Many years ago when I was an impressionable teenager with a top lip full of bum fluff, desperately trying to grow my hair long and frequently indulging in the pleasures of self abuse, I was getting my musical arse kicked by the new releases “Master of Puppets” by Metallica and “Reign In Blood” by Slayer…in 1986 thrash was King!!! Then one day I stumbled upon an album called “Eye For an Eye” by Corrosion of Conformity. Their ragged fusion of thrash and hardcore hooked me immediately and I was sold!!! “Animosity” came and I’d spend hours soaking up the buzzsaw guitar lines and picking out every detail of the cover (this was the vinyl era…you could actually see detail on covers in those days!!!). “Technocracy” came and went then it all went quiet. I got introduced to bands like St Vitus and Trouble then one day my old sweethearts came back with “Blind” and it seemed they’d been on the same musical trajectory as me, my love was rekindled. Three years passed, no calls, not even a postcard and I started listening to stuff like Kyuss as well as maintaining my old interest in bands like Skynyrd and Molly Hatchet when what do you know, COC come a knocking again with an updated blend of Sabbath and southern rock. It was like they could read my mind!!! Basically over the last 25 years my musical heritage is mirrored in COC’s development and they remain one of my all time favourite bands.
With all that in mind when the news broke that the classic “Animosity” era of Woody Weatherman, Mike Dean and Reed Mullin were working together again as COC and revisiting the older catalogue, my COC got hard once again!!! As it happens this would be more than just a nostalgia trip, there would be new music and it would be on vinyl…oh yes, a shiny piece of black plastic just like the good old days!!! So, not unreasonably, I assumed that this would mark a return to the loose hardcore metal of yesteryear and prepared myself for a trip back down memory lane. Obviously listening to the new offering from the band it is clear that these aren’t the hungry young punks they once were and that time has broadened their musical outlook and honed their musical skills. Listening to this new 7″ is, therefore not the nostalgia trip I was expecting, but that’s no bad thing. In the COC time line this release could have come in the wilderness years between “Technocracy” and “Blind”. The hardcore is still there but has been tempered with a more classic approach as the riff drives the song home and Mullin shows that his time away from the band hasn’t diminished his skills in any way. Gone however is Mike Dean’s scathing vocal rant style and he has learned to sing!!! The vitriol remains but is now bound up in an Ozzy-esque snarl. Between the main riff and Dean’s vocals, repeated listens show this to be an extremely catchy tune. Once it gets itself lodged in the mind it’ll take a lot to shift it. In some ways this does hark back to the harder elements of some of the material on “In The Arms of God” where the band were aiming to get back to a heavier style but adds a greater level of simplicity and directness. Later era COC is never far away as the driving, heads down riffage soon gives way to a mid section that reeks of prime 70’s Sabbath.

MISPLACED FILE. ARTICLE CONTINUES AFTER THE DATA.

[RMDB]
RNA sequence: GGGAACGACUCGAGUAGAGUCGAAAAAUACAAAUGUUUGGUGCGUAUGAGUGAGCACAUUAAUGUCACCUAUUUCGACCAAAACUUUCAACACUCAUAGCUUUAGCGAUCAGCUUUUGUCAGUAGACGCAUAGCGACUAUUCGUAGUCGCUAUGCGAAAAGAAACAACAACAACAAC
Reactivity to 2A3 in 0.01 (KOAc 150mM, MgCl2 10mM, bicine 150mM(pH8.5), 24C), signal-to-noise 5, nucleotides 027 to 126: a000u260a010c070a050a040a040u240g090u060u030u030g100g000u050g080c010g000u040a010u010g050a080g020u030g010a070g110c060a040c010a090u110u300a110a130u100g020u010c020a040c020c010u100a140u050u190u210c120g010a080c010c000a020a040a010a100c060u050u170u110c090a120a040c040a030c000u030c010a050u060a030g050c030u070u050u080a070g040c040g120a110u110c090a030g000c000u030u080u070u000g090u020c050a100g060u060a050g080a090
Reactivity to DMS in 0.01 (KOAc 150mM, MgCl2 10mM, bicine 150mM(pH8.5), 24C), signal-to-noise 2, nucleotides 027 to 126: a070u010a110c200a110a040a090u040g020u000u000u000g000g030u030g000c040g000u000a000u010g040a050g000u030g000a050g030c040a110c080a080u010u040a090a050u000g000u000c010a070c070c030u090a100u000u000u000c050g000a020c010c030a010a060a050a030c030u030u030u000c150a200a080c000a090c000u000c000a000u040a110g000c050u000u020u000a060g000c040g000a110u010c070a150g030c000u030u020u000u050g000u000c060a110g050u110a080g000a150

Despite their history of major labels and big budgets, COC have really gone back to basics and both tracks here were recorded at their home studio with Dean engineering. The result is a warm, home cooked sound free from excess that really cuts to the point. What does confuse me however is that 5 years after the last official release from the band and over 20 years since this line-up operated together they could only manage to come up with one song for this release and record it twice. I was expecting “Your Tomorrow Pt 2” to be a drastic reworking of Part 1 or at least a different song that maybe explored similar themes…an extension of the original possibly. What you do get instead is an A side that sounds like the finished article and a B side that sounds like a work in progress version of the track. Now, this is a great track but I would have preferred to have heard a different new song…maybe next time.
After such a long hiatus and without the presence of Pepper Keenan on board this isn’t the spectacular fanfare I was expecting. Rather this is a tentative toe in the water to gauge reaction. This is a brave move from the trio; to revisit old territory after 25 years of clear musical progression and without the member that has come to be such a prominent focal point for the band, so maybe they’re right to exercise caution than come out with the big “hey we’re back” routine. Fans of the original band may not find this hard or fast enough whereas fans of the later years may miss the southern stoned grooves but for the few of us that embrace the whole package this is a strong hint of some good things to come.
Scribed by: Ollie Stygall